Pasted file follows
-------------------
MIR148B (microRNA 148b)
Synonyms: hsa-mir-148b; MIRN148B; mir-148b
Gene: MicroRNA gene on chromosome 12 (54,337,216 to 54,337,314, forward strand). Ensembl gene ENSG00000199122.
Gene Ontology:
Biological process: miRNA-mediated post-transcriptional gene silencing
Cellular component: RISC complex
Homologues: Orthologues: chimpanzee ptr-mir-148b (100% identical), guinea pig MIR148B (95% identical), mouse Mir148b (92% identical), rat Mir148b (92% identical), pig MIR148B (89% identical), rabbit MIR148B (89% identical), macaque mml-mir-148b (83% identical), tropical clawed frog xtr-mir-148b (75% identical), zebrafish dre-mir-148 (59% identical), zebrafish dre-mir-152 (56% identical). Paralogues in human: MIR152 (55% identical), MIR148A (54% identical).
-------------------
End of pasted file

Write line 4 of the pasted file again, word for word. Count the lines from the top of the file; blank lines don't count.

Gene Ontology: